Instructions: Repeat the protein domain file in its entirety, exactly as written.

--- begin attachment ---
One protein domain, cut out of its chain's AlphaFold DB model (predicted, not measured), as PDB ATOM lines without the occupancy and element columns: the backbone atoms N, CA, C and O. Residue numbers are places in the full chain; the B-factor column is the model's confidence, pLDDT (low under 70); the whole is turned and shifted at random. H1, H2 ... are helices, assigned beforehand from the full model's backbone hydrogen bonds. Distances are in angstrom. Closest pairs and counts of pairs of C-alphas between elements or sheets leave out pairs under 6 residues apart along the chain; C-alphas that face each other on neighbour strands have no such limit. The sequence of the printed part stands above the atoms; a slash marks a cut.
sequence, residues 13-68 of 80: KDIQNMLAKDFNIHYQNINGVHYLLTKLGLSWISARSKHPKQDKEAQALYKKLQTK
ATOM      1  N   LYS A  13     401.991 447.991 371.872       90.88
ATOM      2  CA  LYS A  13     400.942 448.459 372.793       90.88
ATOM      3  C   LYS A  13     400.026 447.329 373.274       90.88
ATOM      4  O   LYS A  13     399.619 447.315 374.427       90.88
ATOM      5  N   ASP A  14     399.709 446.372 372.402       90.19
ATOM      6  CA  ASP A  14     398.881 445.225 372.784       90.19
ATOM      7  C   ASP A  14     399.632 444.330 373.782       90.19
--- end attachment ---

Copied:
One protein domain, cut out of its chain's AlphaFold DB model (predicted, not measured), as PDB ATOM lines without the occupancy and element columns: the backbone atoms N, CA, C and O. Residue numbers are places in the full chain; the B-factor column is the model's confidence, pLDDT (low under 70); the whole is turned and shifted at random. H1, H2 ... are helices, assigned beforehand from the full model's backbone hydrogen bonds. Distances are in angstrom. Closest pairs and counts of pairs of C-alphas between elements or sheets leave out pairs under 6 residues apart along the chain; C-alphas that face each other on neighbour strands have no such limit. The sequence of the printed part stands above the atoms; a slash marks a cut.
sequence, residues 13-68 of 80: KDIQNMLAKDFNIHYQNINGVHYLLTKLGLSWISARSKHPKQDKEAQALYKKLQTK
ATOM      1  N   LYS A  13     401.991 447.991 371.872       90.88
ATOM      2  CA  LYS A  13     400.942 448.459 372.793       90.88
ATOM      3  C   LYS A  13     400.026 447.329 373.274       90.88
ATOM      4  O   LYS A  13     399.619 447.315 374.427       90.88
ATOM      5  N   ASP A  14     399.709 446.372 372.402       90.19
ATOM      6  CA  ASP A  14     398.881 445.225 372.784       90.19
ATOM      7  C   ASP A  14     399.632 444.330 373.782       90.19